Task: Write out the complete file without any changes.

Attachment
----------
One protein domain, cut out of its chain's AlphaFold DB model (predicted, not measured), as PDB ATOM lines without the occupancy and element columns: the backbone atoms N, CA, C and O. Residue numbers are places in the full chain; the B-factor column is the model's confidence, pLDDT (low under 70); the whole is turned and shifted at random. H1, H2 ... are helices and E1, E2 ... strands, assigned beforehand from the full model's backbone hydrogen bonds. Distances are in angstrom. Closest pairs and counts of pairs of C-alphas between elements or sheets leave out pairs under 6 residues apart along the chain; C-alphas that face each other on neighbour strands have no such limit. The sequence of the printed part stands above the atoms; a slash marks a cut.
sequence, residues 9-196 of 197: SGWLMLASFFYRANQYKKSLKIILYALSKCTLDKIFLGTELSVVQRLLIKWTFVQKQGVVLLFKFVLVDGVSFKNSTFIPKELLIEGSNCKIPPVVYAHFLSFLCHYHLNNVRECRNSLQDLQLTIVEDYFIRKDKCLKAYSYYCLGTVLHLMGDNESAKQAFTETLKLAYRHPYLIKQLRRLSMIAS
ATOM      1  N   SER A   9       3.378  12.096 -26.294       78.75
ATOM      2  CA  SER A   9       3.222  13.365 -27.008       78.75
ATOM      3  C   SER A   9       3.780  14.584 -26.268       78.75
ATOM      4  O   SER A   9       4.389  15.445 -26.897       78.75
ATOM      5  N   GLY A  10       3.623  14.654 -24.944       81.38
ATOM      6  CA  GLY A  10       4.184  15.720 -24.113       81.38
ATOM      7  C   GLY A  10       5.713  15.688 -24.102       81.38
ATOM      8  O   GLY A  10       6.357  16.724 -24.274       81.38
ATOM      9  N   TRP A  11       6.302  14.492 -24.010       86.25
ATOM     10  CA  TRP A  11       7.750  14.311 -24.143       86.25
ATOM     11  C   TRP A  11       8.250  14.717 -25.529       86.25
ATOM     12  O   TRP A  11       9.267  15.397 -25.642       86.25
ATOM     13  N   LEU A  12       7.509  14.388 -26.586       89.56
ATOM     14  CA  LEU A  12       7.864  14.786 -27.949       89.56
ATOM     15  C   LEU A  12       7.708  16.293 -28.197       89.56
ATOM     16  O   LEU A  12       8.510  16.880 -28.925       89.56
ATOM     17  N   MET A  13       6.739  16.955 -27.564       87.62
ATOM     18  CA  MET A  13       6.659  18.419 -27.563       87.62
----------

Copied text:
One protein domain, cut out of its chain's AlphaFold DB model (predicted, not measured), as PDB ATOM lines without the occupancy and element columns: the backbone atoms N, CA, C and O. Residue numbers are places in the full chain; the B-factor column is the model's confidence, pLDDT (low under 70); the whole is turned and shifted at random. H1, H2 ... are helices and E1, E2 ... strands, assigned beforehand from the full model's backbone hydrogen bonds. Distances are in angstrom. Closest pairs and counts of pairs of C-alphas between elements or sheets leave out pairs under 6 residues apart along the chain; C-alphas that face each other on neighbour strands have no such limit. The sequence of the printed part stands above the atoms; a slash marks a cut.
sequence, residues 9-196 of 197: SGWLMLASFFYRANQYKKSLKIILYALSKCTLDKIFLGTELSVVQRLLIKWTFVQKQGVVLLFKFVLVDGVSFKNSTFIPKELLIEGSNCKIPPVVYAHFLSFLCHYHLNNVRECRNSLQDLQLTIVEDYFIRKDKCLKAYSYYCLGTVLHLMGDNESAKQAFTETLKLAYRHPYLIKQLRRLSMIAS
ATOM      1  N   SER A   9       3.378  12.096 -26.294       78.75
ATOM      2  CA  SER A   9       3.222  13.365 -27.008       78.75
ATOM      3  C   SER A   9       3.780  14.584 -26.268       78.75
ATOM      4  O   SER A   9       4.389  15.445 -26.897       78.75
ATOM      5  N   GLY A  10       3.623  14.654 -24.944       81.38
ATOM      6  CA  GLY A  10       4.184  15.720 -24.113       81.38
ATOM      7  C   GLY A  10       5.713  15.688 -24.102       81.38
ATOM      8  O   GLY A  10       6.357  16.724 -24.274       81.38
ATOM      9  N   TRP A  11       6.302  14.492 -24.010       86.25
ATOM     10  CA  TRP A  11       7.750  14.311 -24.143       86.25
ATOM     11  C   TRP A  11       8.250  14.717 -25.529       86.25
ATOM     12  O   TRP A  11       9.267  15.397 -25.642       86.25
ATOM     13  N   LEU A  12       7.509  14.388 -26.586       89.56
ATOM     14  CA  LEU A  12       7.864  14.786 -27.949       89.56
ATOM     15  C   LEU A  12       7.708  16.293 -28.197       89.56
ATOM     16  O   LEU A  12       8.510  16.880 -28.925       89.56
ATOM     17  N   MET A  13       6.739  16.955 -27.564       87.62
ATOM     18  CA  MET A  13       6.659  18.419 -27.563       87.62